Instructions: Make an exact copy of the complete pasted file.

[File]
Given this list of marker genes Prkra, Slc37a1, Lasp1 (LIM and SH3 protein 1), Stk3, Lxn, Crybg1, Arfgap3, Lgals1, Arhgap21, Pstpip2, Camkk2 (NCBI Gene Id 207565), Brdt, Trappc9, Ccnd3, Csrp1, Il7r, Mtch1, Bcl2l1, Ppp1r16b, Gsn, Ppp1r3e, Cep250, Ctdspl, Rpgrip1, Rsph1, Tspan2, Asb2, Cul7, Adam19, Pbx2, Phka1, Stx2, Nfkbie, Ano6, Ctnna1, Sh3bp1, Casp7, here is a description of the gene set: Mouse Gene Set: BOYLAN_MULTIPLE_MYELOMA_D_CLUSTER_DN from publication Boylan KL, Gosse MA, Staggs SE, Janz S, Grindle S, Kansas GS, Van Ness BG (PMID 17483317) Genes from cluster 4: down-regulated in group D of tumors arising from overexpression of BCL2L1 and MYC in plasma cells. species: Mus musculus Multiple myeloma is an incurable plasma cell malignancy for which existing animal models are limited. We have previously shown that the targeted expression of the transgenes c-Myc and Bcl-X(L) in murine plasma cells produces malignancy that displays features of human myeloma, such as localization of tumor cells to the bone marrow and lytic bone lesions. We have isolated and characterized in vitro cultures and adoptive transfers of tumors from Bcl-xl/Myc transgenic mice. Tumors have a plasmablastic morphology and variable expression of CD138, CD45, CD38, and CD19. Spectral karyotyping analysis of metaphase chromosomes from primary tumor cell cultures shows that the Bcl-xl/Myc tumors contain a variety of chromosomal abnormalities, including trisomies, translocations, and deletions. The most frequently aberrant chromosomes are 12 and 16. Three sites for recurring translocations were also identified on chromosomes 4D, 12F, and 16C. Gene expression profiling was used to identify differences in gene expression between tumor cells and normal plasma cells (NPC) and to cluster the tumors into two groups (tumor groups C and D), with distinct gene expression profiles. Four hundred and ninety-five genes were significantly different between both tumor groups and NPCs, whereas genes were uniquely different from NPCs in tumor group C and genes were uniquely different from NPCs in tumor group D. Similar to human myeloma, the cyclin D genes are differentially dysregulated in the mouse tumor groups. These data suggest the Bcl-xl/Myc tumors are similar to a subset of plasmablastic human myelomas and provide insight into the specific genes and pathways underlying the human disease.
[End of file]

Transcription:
Given this list of marker genes Prkra, Slc37a1, Lasp1 (LIM and SH3 protein 1), Stk3, Lxn, Crybg1, Arfgap3, Lgals1, Arhgap21, Pstpip2, Camkk2 (NCBI Gene Id 207565), Brdt, Trappc9, Ccnd3, Csrp1, Il7r, Mtch1, Bcl2l1, Ppp1r16b, Gsn, Ppp1r3e, Cep250, Ctdspl, Rpgrip1, Rsph1, Tspan2, Asb2, Cul7, Adam19, Pbx2, Phka1, Stx2, Nfkbie, Ano6, Ctnna1, Sh3bp1, Casp7, here is a description of the gene set: Mouse Gene Set: BOYLAN_MULTIPLE_MYELOMA_D_CLUSTER_DN from publication Boylan KL, Gosse MA, Staggs SE, Janz S, Grindle S, Kansas GS, Van Ness BG (PMID 17483317) Genes from cluster 4: down-regulated in group D of tumors arising from overexpression of BCL2L1 and MYC in plasma cells. species: Mus musculus Multiple myeloma is an incurable plasma cell malignancy for which existing animal models are limited. We have previously shown that the targeted expression of the transgenes c-Myc and Bcl-X(L) in murine plasma cells produces malignancy that displays features of human myeloma, such as localization of tumor cells to the bone marrow and lytic bone lesions. We have isolated and characterized in vitro cultures and adoptive transfers of tumors from Bcl-xl/Myc transgenic mice. Tumors have a plasmablastic morphology and variable expression of CD138, CD45, CD38, and CD19. Spectral karyotyping analysis of metaphase chromosomes from primary tumor cell cultures shows that the Bcl-xl/Myc tumors contain a variety of chromosomal abnormalities, including trisomies, translocations, and deletions. The most frequently aberrant chromosomes are 12 and 16. Three sites for recurring translocations were also identified on chromosomes 4D, 12F, and 16C. Gene expression profiling was used to identify differences in gene expression between tumor cells and normal plasma cells (NPC) and to cluster the tumors into two groups (tumor groups C and D), with distinct gene expression profiles. Four hundred and ninety-five genes were significantly different between both tumor groups and NPCs, whereas genes were uniquely different from NPCs in tumor group C and genes were uniquely different from NPCs in tumor group D. Similar to human myeloma, the cyclin D genes are differentially dysregulated in the mouse tumor groups. These data suggest the Bcl-xl/Myc tumors are similar to a subset of plasmablastic human myelomas and provide insight into the specific genes and pathways underlying the human disease.